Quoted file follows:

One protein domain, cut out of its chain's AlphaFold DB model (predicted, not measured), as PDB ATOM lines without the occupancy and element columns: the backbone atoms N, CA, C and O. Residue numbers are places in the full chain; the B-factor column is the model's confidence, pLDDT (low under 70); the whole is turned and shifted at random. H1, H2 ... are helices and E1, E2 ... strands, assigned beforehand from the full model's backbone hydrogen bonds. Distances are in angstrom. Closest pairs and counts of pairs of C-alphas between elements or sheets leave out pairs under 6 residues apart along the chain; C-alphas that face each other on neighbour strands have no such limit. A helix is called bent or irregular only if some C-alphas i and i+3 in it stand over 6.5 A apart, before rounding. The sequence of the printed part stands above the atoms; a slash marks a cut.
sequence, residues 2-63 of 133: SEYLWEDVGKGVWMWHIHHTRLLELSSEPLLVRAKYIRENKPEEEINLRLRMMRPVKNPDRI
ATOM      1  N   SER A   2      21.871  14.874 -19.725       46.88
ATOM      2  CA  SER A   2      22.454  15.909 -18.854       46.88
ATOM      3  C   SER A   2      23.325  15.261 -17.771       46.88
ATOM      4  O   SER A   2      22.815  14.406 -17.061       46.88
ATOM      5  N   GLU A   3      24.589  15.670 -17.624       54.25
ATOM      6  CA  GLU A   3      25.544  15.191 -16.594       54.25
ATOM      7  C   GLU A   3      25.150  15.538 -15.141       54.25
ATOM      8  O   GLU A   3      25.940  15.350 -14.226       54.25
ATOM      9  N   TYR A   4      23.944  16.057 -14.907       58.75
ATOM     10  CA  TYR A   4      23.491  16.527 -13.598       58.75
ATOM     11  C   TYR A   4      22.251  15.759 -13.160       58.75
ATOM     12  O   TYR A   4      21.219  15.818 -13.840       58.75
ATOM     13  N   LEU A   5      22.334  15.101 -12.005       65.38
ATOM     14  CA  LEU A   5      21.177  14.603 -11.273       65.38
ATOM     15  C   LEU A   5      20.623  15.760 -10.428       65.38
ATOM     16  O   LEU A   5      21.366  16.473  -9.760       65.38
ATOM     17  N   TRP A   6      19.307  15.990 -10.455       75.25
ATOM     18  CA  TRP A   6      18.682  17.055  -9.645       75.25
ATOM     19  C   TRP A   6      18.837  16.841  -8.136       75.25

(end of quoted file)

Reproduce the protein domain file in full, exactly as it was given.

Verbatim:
One protein domain, cut out of its chain's AlphaFold DB model (predicted, not measured), as PDB ATOM lines without the occupancy and element columns: the backbone atoms N, CA, C and O. Residue numbers are places in the full chain; the B-factor column is the model's confidence, pLDDT (low under 70); the whole is turned and shifted at random. H1, H2 ... are helices and E1, E2 ... strands, assigned beforehand from the full model's backbone hydrogen bonds. Distances are in angstrom. Closest pairs and counts of pairs of C-alphas between elements or sheets leave out pairs under 6 residues apart along the chain; C-alphas that face each other on neighbour strands have no such limit. A helix is called bent or irregular only if some C-alphas i and i+3 in it stand over 6.5 A apart, before rounding. The sequence of the printed part stands above the atoms; a slash marks a cut.
sequence, residues 2-63 of 133: SEYLWEDVGKGVWMWHIHHTRLLELSSEPLLVRAKYIRENKPEEEINLRLRMMRPVKNPDRI
ATOM      1  N   SER A   2      21.871  14.874 -19.725       46.88
ATOM      2  CA  SER A   2      22.454  15.909 -18.854       46.88
ATOM      3  C   SER A   2      23.325  15.261 -17.771       46.88
ATOM      4  O   SER A   2      22.815  14.406 -17.061       46.88
ATOM      5  N   GLU A   3      24.589  15.670 -17.624       54.25
ATOM      6  CA  GLU A   3      25.544  15.191 -16.594       54.25
ATOM      7  C   GLU A   3      25.150  15.538 -15.141       54.25
ATOM      8  O   GLU A   3      25.940  15.350 -14.226       54.25
ATOM      9  N   TYR A   4      23.944  16.057 -14.907       58.75
ATOM     10  CA  TYR A   4      23.491  16.527 -13.598       58.75
ATOM     11  C   TYR A   4      22.251  15.759 -13.160       58.75
ATOM     12  O   TYR A   4      21.219  15.818 -13.840       58.75
ATOM     13  N   LEU A   5      22.334  15.101 -12.005       65.38
ATOM     14  CA  LEU A   5      21.177  14.603 -11.273       65.38
ATOM     15  C   LEU A   5      20.623  15.760 -10.428       65.38
ATOM     16  O   LEU A   5      21.366  16.473  -9.760       65.38
ATOM     17  N   TRP A   6      19.307  15.990 -10.455       75.25
ATOM     18  CA  TRP A   6      18.682  17.055  -9.645       75.25
ATOM     19  C   TRP A   6      18.837  16.841  -8.136       75.25